America this week marks the 35th anniversary of Roe v. Wade. The court case is frequently a matter of debate, especially the breathtaking judicial logic on which it is based. The constitutionality of Roe is just one of innumerable facets of the abortion debate, from the legal to the medical to the theological. Consider, however, another facet: the confusing philosophical basis for the assertion that abortion is a woman’s “choice.”
Moral relativism means that truth is not absolute but relative to each and every individual. There is no single, absolute truth, says the moral relativist, but many truths; in fact, there are as many truths as there are individuals with separate definitions as to what is the truth. This certainly undermines Judeo-Christian belief, which says that there is a single, absolute truth that comes from God, not from each individual person.
Nowhere is this clearer than in the convoluted, tragic case of abortion. There are many ways in which pro-choicers are relativists. Most obvious, they do not favor a choice in the case of the father of the child in the womb or the even child in the womb itself; rather, they believe that the choice goes only to one party—the mother alone.
The very issue of the “choice” is completely relativistic—as is the question of its humanity. Who decides whether the life in the womb is a baby or merely a blob of tissue that can be discarded? Who decides if it is a life? The pro-choicer affirms that this decision is not based on medical science, theology, or anything but the mother alone.
Think about the contradictory implications of this assertion: If the mother declares the baby in the womb to be an actual baby, then pro-choicers—especially pro-choice liberals—will go to the mat to defend that mother’s access to the full scope of pre-natal health care. They will loudly denounce and perhaps even sue any insurance company who denies medical coverage to that woman. Any employer who keeps her from going to the doctor is judged a cretin who ought to be penalized, perhaps even assailed as a sexist by Senator Ted Kennedy or boycotted by the National Organization for Women. A compassionate government should provide that care for her free of cost if she cannot afford it.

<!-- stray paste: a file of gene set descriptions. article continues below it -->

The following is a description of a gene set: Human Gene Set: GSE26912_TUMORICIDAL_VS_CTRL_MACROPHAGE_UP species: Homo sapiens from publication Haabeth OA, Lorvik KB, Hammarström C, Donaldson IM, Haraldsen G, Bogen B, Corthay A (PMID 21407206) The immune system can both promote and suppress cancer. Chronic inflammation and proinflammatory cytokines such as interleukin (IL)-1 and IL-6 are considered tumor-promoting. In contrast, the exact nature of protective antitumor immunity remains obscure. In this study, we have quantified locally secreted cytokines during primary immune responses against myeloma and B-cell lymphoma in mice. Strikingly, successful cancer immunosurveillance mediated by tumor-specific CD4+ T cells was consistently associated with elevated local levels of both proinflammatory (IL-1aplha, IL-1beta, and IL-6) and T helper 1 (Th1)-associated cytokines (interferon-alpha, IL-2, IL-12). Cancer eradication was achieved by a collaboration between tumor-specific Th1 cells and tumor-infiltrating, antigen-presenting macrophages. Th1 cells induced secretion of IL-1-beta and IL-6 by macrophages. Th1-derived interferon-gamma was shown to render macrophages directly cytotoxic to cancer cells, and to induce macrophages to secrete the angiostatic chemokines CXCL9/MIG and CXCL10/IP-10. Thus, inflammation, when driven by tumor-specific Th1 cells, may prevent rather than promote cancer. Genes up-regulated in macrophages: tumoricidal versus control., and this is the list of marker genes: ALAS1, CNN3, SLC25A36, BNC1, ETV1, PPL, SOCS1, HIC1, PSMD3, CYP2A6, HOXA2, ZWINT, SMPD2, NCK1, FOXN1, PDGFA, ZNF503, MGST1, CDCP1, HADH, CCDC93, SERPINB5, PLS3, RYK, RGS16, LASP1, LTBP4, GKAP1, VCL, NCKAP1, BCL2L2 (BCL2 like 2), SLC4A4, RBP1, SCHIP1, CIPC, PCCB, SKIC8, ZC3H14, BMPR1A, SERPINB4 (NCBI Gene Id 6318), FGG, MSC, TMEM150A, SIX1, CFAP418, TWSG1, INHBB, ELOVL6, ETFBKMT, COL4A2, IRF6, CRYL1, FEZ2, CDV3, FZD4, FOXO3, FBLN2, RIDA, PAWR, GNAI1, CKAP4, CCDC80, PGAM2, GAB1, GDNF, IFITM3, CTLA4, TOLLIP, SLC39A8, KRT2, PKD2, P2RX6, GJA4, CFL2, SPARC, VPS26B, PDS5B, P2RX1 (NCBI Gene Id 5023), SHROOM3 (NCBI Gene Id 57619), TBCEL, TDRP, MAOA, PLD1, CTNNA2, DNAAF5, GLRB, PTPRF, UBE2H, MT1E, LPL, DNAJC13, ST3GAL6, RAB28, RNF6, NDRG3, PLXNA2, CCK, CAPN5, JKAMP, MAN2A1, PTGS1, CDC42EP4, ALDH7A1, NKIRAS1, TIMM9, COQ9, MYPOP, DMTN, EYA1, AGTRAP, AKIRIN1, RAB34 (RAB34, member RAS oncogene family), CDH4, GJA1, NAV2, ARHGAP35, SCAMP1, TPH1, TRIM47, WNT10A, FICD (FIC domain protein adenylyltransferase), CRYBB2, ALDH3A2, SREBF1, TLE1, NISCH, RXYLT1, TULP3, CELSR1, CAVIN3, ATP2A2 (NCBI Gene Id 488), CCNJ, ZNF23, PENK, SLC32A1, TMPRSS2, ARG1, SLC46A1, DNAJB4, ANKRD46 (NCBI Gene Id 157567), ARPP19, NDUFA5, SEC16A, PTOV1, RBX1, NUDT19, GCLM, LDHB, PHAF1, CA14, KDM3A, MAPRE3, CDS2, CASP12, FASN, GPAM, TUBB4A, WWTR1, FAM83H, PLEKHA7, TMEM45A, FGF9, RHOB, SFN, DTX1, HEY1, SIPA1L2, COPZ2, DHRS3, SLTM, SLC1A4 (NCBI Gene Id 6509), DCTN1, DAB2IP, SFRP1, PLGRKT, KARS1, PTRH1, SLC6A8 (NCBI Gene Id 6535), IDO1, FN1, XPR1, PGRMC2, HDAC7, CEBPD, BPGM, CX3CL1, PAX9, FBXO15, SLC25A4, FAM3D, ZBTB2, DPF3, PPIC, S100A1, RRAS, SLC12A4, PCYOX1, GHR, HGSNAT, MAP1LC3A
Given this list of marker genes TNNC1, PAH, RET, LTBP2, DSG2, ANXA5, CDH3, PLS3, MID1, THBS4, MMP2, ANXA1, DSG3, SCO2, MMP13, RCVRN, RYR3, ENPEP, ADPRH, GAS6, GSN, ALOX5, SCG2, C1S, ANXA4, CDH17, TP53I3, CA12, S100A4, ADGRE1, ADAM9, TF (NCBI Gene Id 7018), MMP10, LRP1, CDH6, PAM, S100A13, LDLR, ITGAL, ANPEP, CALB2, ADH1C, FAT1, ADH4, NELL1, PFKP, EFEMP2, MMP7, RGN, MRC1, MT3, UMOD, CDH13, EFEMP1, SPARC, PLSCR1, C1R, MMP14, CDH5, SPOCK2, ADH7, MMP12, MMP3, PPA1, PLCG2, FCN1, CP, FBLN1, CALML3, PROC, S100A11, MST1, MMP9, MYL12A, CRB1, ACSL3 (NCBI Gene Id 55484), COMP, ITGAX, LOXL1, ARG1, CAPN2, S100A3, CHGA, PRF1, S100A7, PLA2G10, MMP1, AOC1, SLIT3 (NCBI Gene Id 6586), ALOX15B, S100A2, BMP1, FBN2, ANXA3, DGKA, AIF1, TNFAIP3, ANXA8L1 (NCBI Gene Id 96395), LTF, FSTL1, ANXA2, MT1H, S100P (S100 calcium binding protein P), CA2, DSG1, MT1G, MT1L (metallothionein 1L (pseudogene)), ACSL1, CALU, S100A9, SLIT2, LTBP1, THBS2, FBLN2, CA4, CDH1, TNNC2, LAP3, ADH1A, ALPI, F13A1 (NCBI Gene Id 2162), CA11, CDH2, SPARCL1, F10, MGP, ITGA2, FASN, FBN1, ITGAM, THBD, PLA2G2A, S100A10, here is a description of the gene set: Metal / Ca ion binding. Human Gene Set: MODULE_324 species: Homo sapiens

In this case, obviously, they believe that the object in the womb is a baby that merits nurturing and protection. And why? How so? The answer is anchored in moral relativism: Because this particular mother in this particular case, on her own, by her own decision, declared it a baby.
Yet, if that same woman decided, on her own, almost magically, that the child in her womb is not a baby that merits nurturing and protection, then, presto, she can abort it if she so chooses. This means that the baby is not a baby at, say, conception, or the third trimester, or even once it breathes air, but, alas, is only a baby if the mother says it is a baby. Each individual woman (but never a man) can decide on her own whether and when a baby is legitimately a baby that will breathe the breath of life. The decision is hers. The rest of us, and the child in the womb, are at the mercy of an individual decision that can vary for literally every single woman walking the planet—and that is not an exaggeration.
As former First Lady Hillary Rodham Clinton said in a January 22, 1999 speech to NARAL, the National Abortion Rights Action League, the premier advocacy group for legal, unrestricted abortion: “Being pro-choice is trusting the individual to make the right decision for herself and her family, and not entrusting that decision to anyone wearing the authority of government in any regard.” By Mrs. Clinton’s reckoning, the moral arbiter here is the mother alone—and no one else.
Pro-choice feminists believe that the morally decisive factor in an abortion decision is the mere right to make the decision, a right restricted, but varying in (acceptable) outcome, for each and every prospective mother-to-be. The father cannot be the moral arbiter in this decision because he is not endowed with the legal right of “choice.” The right of reproductive choice is judged the highest moral end in the equation, trumping all other rights, including a right to life for the unborn child.
Does this make sense? Does it seem fair? The result is over 40 million aborted babies in America alone since 1973—not to mention the butchering of a very simple concept, thrown into chaos some 2,000 years ago, when a politician first infamously asked Life itself, “What is truth?”